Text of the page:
December 10, 2001
To the United States Senate Committee on the Judiciary
Patrick Leahy, Chairman
Senator Leahy and the Members of the Committee:
I have known David L. Bunning since his appointment as an Assistant United States Attorney for the Eastern District of Kentucky over a decade ago. I thank you for inviting me to share my thoughts about him with you.
Although my contacts with Mr. Bunning have been essentially professional, I am aware of his reputation for honesty and integrity in the area where he lives and practices. Those who know him, both personally and professionally, consider him to be above reproach as the report submitted by the Federal Bureau of Investigation surely reflects.
In addition to representing the government in numerous pre-trial motions and sentencing proceedings, Mr. Bunning has tried four criminal cases to verdict in front of me. He comes to court knowing the facts and law applicable to his case. His witnesses have been interviewed. He is aware of potential evidentiary objections to their testimony and the rules of evidence which apply to those objections. He makes succinct and cogent arguments. He knows the importance of making a record and does not become noticeably upset when a ruling goes against him. He has looked numerous jurors in the eyes and asked them to return a verdict favoring his client, a request which has always been granted in the cases he has tried before me.
One case which Mr. Bunning prosecuted to verdict is United States v. Galloway, which involved a conspiracy to import a large amount of the so-called party drug Ecstacy into this country from Holland. An unusual feature of this case was the requirement imposed by 18 U.S.C. § 3505 concerning the admission of foreign business records. He handled this evidentiary issue, one not frequently seen in the Eastern District of Kentucky, without hesitation.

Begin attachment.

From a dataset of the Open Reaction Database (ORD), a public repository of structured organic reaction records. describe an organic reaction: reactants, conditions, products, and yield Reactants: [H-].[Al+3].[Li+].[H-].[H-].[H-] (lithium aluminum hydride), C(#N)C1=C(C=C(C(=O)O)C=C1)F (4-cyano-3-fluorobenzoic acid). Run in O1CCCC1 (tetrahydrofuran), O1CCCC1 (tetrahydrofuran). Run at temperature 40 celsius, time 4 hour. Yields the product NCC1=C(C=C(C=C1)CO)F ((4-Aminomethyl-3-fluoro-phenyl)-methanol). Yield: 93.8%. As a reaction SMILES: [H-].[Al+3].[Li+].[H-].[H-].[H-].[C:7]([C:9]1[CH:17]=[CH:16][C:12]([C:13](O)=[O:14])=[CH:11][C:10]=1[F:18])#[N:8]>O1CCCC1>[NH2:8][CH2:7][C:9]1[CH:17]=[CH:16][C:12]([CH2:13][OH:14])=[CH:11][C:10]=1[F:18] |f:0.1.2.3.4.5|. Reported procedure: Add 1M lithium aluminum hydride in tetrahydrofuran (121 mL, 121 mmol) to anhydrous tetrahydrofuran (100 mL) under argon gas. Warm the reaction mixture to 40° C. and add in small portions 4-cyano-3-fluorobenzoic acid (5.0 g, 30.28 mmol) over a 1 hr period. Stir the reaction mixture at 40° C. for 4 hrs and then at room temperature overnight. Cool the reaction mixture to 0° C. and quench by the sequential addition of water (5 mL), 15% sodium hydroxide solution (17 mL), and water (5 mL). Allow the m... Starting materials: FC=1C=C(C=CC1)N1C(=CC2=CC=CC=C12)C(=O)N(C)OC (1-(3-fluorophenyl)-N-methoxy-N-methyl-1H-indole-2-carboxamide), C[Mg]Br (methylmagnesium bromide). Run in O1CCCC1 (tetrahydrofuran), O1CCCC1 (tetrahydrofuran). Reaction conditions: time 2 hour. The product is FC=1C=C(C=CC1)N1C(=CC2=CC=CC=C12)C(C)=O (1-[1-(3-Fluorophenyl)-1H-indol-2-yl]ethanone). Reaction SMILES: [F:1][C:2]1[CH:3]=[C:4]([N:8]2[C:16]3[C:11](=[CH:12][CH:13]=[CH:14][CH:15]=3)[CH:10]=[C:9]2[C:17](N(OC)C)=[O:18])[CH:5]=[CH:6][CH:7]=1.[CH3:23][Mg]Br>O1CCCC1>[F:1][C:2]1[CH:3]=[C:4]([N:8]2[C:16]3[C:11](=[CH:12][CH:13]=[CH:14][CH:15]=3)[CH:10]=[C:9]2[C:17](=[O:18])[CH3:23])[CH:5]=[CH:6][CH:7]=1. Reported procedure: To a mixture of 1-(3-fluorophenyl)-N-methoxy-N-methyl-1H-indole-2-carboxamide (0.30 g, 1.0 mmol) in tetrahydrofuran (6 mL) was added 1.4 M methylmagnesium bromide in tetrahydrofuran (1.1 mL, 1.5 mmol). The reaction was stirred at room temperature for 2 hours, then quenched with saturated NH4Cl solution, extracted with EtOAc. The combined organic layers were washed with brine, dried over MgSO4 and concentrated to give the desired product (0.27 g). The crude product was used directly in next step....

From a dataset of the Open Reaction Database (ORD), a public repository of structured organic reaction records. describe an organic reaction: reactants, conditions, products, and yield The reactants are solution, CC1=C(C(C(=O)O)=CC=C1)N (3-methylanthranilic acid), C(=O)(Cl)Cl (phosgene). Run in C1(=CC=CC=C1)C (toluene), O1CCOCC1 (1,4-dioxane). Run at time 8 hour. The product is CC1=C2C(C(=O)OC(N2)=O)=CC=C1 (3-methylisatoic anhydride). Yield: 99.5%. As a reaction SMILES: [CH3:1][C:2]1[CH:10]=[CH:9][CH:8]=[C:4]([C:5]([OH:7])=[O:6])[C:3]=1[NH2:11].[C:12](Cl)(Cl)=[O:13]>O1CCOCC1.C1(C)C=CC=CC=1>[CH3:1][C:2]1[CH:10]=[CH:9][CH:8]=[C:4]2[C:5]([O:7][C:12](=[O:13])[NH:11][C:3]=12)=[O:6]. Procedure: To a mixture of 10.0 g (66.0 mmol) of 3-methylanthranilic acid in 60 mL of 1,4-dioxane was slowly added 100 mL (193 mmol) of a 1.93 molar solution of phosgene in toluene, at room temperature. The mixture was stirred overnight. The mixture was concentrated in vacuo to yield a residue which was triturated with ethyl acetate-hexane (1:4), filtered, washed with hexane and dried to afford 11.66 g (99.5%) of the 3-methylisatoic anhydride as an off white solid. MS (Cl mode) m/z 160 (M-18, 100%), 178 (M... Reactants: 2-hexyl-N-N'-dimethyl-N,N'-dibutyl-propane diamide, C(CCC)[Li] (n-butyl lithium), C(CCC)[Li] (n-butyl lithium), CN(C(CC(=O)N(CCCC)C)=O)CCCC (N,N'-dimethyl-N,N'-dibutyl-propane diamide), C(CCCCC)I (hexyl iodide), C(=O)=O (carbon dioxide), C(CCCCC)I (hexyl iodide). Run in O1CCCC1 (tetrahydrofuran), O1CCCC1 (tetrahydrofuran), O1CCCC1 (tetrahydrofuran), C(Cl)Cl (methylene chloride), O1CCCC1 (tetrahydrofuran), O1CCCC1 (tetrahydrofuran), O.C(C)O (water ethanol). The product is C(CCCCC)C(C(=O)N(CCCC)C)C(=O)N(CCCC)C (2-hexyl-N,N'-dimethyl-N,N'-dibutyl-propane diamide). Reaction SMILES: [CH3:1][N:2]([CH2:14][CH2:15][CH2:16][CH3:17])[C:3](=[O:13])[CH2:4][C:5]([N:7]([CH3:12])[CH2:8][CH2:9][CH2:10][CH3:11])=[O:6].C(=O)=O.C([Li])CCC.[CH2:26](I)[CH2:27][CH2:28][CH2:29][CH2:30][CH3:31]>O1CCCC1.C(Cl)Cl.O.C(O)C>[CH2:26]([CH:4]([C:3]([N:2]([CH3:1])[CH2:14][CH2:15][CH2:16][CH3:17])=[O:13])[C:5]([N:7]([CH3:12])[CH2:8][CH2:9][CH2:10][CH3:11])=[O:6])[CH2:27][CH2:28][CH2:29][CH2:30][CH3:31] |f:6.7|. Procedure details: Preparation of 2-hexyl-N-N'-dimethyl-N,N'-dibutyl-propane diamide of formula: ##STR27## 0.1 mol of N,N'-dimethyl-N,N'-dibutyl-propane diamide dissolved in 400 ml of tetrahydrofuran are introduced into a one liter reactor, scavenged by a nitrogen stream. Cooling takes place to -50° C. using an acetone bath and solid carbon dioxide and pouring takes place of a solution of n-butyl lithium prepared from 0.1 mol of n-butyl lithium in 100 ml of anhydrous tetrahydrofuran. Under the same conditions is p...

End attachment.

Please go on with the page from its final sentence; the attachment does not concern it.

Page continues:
Mr. Bunning has demonstrated to me that he has a "feel" for the judicial process that is quite unusual for someone of his age and experience. Just like a good card player has a "feel" for when to play his cards, I believe that a good trial lawyer has a "feel" for a trial. It is an innate, unquantifiable trait that very few attorneys possess. In the Galloway case, Mr. Bunning displayed this "feel" by electing to save an item of evidence for rebuttal instead of introducing it in his case-in-chief. In so doing, he eviscerated the defendant's theory of the case.
Mr. Bunning is a man of substance. Recently, in United States v. Overby, he promised the defendant in a plea agreement that he would recommend a sentence below the mandatory minimum and at the lower end of her guidelines if she cooperated with the government in the prosecution of her co-defendant. Although the defendant's actual guidelines were higher than the original, non-binding estimate of the probation officer, Mr. Bunning stood by his promise and recommended that the defendant be sentenced to the originally calculated lower term, something he was not legally obligated to do.
Yes, Mr. Bunning is young, but I personally know others younger and with less professional experience than him who have gone on to be highly-respected federal trial judges. Based on my quarter of a century experience as a federal magistrate and district judge, I believe that Mr. Bunning, if confirmed, will become such a judge in a very brief period of time, one whom I would be proud to have as a colleague.